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Everything You Need to Know About Protein

Developed by Claudia Hleap MS, RD, CDCES & Dietetic Intern, Reagan Dishaw

Protein Intake Recommendations:

Here are the current recommended dietary allowances (RDAs) for protein intake for different populations. These recommendations are in reference to your bodyweight in kilograms (to find your bodyweight in kilograms, divide your weight in pounds by 2.2).


Recommended Dietary Allowance (RDA)

General Public

0.8 grams/kg/day

Pregnant Women

1.1 grams/kg/day

Lactating Women

1.3 grams/kg/day

More research is beginning to come out regarding the elderly population and their protein needs. This new research shows a higher recommendation for protein intake for the elderly population.

This research is evolving and although some recommendations have been formally updated in other countries, it is not yet the confirmed RDA for the elderly.


Recommended Dietary Allowance (RDA)

Elderly (60+)

1.0-1.2 grams/kg/day

Elderly w/ acute or chronic illness

1.2-1.5 grams/kg/day

Elderly w/ severe illness, injury or malnutrition

2.0 grams/kg/day

How much is too much? Conditions where this would be Concerning?

When it comes to protein, “the more, the better” mentality is not ideal. The body can only absorb so much protein at a time. However, there is not a specific evidence-based maximum for protein intake for the general public as it depends on the specific individual, their physical activity levels, and overall health. Therefore, use the guidelines above to decide your protein needs (going a little above or below is fine), but try not to dramatically exceed your protein recommendation.

  • Eating excessively over your personal protein recommendation can increase your risk for kidney stones

  • Eating excessively over your personal protein recommendation could mean you’re eating excessive amounts of meat and/or saturated fat, thereby increasing risk of CVD

  • Those with kidney disease should discuss protein needs with their doctor and registered dietitian

Protein Needs for Athletes:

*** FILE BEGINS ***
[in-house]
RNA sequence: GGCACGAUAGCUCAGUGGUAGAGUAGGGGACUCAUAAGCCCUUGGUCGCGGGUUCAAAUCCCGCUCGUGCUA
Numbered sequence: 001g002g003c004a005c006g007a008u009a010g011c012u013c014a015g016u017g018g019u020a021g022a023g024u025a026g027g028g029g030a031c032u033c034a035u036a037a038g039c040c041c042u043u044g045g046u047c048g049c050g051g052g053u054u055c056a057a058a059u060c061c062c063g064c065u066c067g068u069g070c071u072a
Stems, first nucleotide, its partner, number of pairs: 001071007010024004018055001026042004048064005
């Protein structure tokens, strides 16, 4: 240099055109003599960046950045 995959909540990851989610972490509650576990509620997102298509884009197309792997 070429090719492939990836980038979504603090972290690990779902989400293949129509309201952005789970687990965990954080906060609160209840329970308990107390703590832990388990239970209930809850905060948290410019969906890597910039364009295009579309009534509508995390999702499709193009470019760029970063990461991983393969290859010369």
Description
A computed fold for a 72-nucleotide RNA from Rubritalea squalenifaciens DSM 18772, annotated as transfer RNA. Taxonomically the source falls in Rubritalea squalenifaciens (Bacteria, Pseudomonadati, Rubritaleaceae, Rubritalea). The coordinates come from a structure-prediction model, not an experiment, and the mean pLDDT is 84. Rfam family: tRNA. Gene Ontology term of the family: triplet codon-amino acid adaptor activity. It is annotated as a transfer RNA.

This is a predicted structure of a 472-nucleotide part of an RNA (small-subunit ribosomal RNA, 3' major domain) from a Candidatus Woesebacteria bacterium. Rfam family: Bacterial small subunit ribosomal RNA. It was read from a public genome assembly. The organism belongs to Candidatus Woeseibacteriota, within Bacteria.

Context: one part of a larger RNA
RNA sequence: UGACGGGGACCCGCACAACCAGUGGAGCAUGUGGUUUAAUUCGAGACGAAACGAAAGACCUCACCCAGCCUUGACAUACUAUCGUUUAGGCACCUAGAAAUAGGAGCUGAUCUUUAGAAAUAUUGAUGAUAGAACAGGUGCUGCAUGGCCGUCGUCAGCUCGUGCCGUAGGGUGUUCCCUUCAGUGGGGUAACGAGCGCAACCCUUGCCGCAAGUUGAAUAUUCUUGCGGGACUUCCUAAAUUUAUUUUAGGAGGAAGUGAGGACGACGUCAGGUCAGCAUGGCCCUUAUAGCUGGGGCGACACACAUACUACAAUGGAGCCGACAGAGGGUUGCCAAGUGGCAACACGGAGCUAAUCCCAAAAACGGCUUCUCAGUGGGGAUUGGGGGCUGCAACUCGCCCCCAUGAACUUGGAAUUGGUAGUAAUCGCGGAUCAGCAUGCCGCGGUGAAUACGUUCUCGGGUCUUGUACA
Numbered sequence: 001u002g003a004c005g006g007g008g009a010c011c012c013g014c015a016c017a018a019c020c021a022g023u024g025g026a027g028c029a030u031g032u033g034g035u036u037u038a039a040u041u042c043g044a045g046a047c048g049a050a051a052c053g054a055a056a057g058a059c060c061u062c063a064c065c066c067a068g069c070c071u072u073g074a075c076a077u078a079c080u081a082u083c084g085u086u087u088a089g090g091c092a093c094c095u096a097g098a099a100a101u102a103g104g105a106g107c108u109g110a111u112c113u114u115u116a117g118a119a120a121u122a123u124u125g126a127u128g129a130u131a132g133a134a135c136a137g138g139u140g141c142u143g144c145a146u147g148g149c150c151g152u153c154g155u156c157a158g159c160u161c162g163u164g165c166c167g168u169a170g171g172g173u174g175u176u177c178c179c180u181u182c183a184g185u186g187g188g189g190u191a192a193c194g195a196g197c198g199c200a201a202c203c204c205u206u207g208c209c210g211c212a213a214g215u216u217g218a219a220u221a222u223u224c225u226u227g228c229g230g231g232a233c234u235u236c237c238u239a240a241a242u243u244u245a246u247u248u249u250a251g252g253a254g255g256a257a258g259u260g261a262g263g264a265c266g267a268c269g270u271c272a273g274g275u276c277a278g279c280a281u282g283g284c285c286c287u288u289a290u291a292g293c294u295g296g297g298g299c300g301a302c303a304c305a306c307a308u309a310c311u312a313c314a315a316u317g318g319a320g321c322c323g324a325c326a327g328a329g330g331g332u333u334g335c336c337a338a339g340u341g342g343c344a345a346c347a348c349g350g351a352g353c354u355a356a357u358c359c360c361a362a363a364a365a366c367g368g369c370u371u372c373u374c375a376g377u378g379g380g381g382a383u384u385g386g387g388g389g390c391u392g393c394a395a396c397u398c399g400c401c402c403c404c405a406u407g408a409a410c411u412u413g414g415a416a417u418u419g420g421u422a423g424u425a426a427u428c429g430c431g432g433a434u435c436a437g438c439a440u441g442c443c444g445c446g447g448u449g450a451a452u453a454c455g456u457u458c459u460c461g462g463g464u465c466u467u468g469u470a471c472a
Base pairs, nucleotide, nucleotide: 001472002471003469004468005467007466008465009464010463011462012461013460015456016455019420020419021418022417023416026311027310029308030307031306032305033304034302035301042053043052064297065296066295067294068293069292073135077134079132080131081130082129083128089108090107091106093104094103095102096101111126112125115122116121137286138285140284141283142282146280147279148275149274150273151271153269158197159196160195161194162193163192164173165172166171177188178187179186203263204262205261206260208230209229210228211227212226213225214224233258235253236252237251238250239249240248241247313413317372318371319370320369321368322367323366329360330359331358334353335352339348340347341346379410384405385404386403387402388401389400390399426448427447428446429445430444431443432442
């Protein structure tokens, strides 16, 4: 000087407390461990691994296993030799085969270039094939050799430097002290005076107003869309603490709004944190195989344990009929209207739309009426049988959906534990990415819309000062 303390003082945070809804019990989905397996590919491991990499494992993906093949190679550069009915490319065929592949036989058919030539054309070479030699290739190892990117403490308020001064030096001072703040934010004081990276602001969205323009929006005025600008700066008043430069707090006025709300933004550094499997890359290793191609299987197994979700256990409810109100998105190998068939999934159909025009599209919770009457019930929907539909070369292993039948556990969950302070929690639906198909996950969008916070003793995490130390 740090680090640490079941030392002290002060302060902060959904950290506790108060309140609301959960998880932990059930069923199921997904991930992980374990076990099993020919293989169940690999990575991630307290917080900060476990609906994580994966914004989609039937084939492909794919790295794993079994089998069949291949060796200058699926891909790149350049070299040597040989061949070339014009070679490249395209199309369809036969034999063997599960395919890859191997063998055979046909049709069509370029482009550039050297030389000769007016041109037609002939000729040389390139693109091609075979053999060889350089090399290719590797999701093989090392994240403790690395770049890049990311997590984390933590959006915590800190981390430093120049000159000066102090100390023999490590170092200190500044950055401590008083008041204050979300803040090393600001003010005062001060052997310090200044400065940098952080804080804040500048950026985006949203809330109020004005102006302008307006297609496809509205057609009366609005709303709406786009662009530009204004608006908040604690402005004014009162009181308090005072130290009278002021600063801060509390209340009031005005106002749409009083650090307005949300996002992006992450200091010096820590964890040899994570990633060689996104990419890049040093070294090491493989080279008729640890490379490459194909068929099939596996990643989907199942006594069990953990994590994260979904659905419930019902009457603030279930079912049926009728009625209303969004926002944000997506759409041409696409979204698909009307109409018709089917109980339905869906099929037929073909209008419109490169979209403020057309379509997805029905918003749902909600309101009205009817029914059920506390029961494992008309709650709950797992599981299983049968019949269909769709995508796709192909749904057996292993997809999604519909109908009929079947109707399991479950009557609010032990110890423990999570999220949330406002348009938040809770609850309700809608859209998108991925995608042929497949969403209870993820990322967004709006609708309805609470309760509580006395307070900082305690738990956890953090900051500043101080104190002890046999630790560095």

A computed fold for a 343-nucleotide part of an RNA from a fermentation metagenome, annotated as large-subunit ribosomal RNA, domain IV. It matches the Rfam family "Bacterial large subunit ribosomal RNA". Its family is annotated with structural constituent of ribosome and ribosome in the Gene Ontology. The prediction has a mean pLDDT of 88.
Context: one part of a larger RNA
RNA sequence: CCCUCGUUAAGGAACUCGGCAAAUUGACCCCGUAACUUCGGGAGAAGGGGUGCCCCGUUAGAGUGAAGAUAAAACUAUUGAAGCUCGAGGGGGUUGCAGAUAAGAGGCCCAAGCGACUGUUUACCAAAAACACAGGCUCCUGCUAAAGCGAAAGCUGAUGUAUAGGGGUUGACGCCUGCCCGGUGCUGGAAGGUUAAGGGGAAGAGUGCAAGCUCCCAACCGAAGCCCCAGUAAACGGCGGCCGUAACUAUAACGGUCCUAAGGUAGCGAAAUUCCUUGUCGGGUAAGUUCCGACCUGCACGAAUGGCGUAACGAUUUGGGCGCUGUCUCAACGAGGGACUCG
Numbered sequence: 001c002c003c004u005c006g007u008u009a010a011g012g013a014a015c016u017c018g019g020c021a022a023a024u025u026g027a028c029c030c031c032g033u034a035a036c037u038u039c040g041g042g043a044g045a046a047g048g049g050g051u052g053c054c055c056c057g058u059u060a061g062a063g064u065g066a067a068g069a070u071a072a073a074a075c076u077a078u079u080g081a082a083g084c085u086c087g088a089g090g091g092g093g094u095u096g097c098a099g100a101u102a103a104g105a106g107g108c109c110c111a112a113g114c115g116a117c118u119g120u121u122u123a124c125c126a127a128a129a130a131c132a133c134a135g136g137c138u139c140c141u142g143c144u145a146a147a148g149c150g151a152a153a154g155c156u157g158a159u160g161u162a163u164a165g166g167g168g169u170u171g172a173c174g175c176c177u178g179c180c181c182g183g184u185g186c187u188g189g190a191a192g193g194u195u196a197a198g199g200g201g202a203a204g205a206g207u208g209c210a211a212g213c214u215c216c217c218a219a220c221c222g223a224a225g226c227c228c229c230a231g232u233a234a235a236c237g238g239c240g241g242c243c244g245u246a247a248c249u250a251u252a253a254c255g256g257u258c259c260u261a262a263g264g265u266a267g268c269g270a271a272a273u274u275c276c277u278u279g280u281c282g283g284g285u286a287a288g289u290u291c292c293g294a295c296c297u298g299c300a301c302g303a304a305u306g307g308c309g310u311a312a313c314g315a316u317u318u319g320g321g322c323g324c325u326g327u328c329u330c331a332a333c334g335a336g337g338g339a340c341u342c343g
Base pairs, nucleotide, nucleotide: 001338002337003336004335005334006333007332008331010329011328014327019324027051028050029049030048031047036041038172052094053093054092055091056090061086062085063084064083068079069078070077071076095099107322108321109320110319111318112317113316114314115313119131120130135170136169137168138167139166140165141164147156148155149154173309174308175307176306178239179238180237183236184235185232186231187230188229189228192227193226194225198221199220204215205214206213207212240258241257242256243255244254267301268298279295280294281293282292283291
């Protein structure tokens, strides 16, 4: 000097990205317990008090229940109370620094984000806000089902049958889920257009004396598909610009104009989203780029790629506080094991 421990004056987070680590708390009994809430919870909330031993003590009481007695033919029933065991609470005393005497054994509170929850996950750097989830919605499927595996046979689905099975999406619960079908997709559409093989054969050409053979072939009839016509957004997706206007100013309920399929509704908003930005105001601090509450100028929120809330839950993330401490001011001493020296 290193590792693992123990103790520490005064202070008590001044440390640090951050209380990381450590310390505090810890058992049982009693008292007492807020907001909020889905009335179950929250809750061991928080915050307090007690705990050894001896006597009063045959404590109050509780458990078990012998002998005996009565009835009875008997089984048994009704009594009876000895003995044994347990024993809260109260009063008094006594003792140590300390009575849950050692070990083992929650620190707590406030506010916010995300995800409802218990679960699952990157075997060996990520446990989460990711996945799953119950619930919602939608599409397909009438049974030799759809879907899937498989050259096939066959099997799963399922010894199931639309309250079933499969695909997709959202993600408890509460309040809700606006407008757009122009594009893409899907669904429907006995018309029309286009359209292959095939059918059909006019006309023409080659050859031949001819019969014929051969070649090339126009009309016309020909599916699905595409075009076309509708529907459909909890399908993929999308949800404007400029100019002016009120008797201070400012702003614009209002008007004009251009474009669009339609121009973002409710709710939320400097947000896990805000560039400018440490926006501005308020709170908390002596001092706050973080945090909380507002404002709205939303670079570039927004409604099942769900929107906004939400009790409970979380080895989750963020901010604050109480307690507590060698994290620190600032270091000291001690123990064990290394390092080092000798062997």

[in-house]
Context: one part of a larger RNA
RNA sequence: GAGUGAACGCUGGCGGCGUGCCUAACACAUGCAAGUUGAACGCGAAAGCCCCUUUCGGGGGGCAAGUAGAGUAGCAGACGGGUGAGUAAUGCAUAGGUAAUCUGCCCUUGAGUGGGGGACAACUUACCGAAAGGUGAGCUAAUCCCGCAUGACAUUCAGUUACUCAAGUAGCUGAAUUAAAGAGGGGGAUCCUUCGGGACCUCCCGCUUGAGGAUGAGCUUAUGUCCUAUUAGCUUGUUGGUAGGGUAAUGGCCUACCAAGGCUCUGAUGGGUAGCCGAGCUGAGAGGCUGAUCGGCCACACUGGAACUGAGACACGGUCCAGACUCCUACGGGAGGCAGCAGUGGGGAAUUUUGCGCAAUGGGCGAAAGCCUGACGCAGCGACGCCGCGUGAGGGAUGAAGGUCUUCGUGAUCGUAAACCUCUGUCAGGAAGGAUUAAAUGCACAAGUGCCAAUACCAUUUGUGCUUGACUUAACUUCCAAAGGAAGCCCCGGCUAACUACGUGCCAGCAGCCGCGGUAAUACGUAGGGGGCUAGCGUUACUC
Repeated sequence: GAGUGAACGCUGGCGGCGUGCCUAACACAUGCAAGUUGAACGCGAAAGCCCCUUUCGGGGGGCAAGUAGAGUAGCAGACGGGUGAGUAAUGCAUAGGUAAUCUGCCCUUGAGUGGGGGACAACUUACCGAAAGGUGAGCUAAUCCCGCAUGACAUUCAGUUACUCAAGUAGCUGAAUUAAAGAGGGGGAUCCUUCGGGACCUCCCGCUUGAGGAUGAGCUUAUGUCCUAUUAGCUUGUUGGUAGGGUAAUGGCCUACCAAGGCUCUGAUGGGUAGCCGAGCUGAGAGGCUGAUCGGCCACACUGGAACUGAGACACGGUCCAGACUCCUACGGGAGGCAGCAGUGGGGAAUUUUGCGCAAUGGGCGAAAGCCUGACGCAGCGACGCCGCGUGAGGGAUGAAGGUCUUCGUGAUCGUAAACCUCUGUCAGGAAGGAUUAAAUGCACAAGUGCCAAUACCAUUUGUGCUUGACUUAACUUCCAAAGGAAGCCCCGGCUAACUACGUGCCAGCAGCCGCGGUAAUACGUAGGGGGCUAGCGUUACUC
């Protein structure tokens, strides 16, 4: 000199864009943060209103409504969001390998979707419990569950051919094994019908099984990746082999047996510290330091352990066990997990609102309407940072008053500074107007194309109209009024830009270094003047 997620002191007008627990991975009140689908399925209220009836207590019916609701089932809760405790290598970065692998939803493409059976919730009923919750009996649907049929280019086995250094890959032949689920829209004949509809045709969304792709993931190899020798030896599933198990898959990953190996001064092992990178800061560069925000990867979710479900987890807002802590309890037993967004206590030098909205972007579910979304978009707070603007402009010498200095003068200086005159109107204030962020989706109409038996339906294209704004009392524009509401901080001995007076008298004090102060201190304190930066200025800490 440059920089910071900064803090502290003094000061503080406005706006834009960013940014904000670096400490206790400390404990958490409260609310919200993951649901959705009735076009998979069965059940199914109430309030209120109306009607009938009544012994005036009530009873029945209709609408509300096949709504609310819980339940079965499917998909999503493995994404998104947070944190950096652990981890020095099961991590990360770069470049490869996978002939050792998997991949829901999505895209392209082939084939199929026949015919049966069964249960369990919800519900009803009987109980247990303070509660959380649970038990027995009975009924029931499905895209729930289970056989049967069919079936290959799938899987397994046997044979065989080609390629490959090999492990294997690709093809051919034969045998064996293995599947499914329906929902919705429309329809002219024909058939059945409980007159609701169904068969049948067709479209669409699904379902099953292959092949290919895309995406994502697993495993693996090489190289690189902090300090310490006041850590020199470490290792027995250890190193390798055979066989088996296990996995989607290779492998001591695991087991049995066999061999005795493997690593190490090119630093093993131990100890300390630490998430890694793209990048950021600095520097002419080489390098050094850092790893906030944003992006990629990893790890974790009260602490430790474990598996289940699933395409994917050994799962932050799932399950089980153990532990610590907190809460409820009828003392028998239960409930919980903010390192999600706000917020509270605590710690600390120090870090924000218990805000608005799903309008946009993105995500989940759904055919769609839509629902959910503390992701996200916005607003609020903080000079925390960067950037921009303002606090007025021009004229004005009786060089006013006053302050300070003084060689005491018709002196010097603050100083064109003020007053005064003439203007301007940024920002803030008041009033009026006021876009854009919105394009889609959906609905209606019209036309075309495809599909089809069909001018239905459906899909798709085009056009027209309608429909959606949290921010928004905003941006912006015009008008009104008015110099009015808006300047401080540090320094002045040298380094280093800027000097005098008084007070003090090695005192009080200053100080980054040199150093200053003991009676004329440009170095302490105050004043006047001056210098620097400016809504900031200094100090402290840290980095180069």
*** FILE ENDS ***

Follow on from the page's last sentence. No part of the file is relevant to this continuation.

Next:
As stated before, when it comes to protein needs, they vary depending on each

person and situation, especially with athletes. Factors to consider when evaluating protein needs as an athlete include:

Type of athlete, current body weight, total energy intake, is weight loss or weight gain the goal?, exercise intensity and duration, training status, and age of athlete (to name a few).

General Protein Recommendations for Athletes:


Recommended Dietary Allowance (RDA)

Average athlete

1.2-2.0 grams/kg/day

Endurance athletes

1.2-1.4 grams/kg/day

Strength/Power athletes

1.2-1.7 grams/kg/day

Trying to gain muscle

0.4 grams/kg/MEAL

Athletes in a calorie restriction

Higher end of 1.2-2.0 grams/kg/day

Strength training:

  • There is evidence to show protein consumption is beneficial when consumed either before OR after strength training (AT LEAST 3 grams protein needed for muscle synthesis)

  • Pre-exercise protein consumption helps to improve body composition by increasing energy expenditure for up to 48 hours after exercise

  • Protein consumption before or after resistance training stimulates muscle protein synthesis for up to 3 hours

Protein Absorption:

The body can only absorb so much protein at a time. So, how much? And in what time frame?

  • Protein utilization is optimized at ~25-30 grams per meal (some people can utilize upwards of 40 grams per meal)

  • Therefore, exceeding this range in one sitting is not going to provide additional benefits

  • Maximum rate of absorption is 8-10 grams of protein per hour

  • 2-4 hours between protein consumption of 20-30 grams is most beneficial

Protein Sources:

Approximate amount of protein found in common protein sources

(This is not an exhaustive list)



Grams of Protein (gm)


3 oz

28 gm


3 oz

26 gm


3 oz

22 gm


3 oz

22 gm


3 oz

20 gm


1 egg

6-7 gm


1 cup

8 gm

Greek yogurt

3/4 cup

18 gm

Cottage cheese

1/2 cup

14 gm

String cheese

1 string cheese

6 gm

Soy milk

1 cup

7 gm


3 oz

9 gm


1/2 cup

9 gm

Black beans

1/2 cup

8 gm


1/2 cup

9 gm


1/2 cup

7 gm


1/4 cup

6 gm

Peanut butter

2 tbsp

8 gm

Hemp hearts

2 tbsp

6 gm


1/3 cup

6 gm

Whey protein powder

1 serving

25 gm

What is a Complete Protein?

Protein is comprised of amino acids, which are also known as the 'building blocks of protein'. Nine of these amino acids are “essential” and therefore, must be consumed through the diet, while the other eleven “non-essential” amino acids are produced by the body. A complete protein is a food that is comprised of all nine of the essential amino acids.

What are sources of complete proteins?

All animal proteins are complete proteins (meat, seafood, eggs and dairy). Plant-based complete proteins include:

  • Tofu

  • Edamame

  • Tempeh

  • Miso

  • Soy

  • Quinoa

  • Buckwheat

  • Hemp seeds

What are some combinations of plant-based proteins that create a complete protein?

  • Beans + rice (black beans + rice)

  • Nuts/seeds + whole grain (peanut butter + whole wheat toast)

  • Beans + whole grain (hummus + whole wheat pita bread)

  • Beans + nuts/seeds (salad w/ chickpeas and sunflower seeds)

  • Dairy + whole grain (milk + whole grain cereal)

Animal Protein vs. Plant Proteins?

We know protein makes us feel full and satisfied. Is there a difference between animal protein vs plant-based protein as far as feeling full and satisfied?

No – there is no significant evidence showing one source of protein to be more satiating than the other. Similar amounts of protein regardless of source seem to result in similar levels of fullness/satiety.


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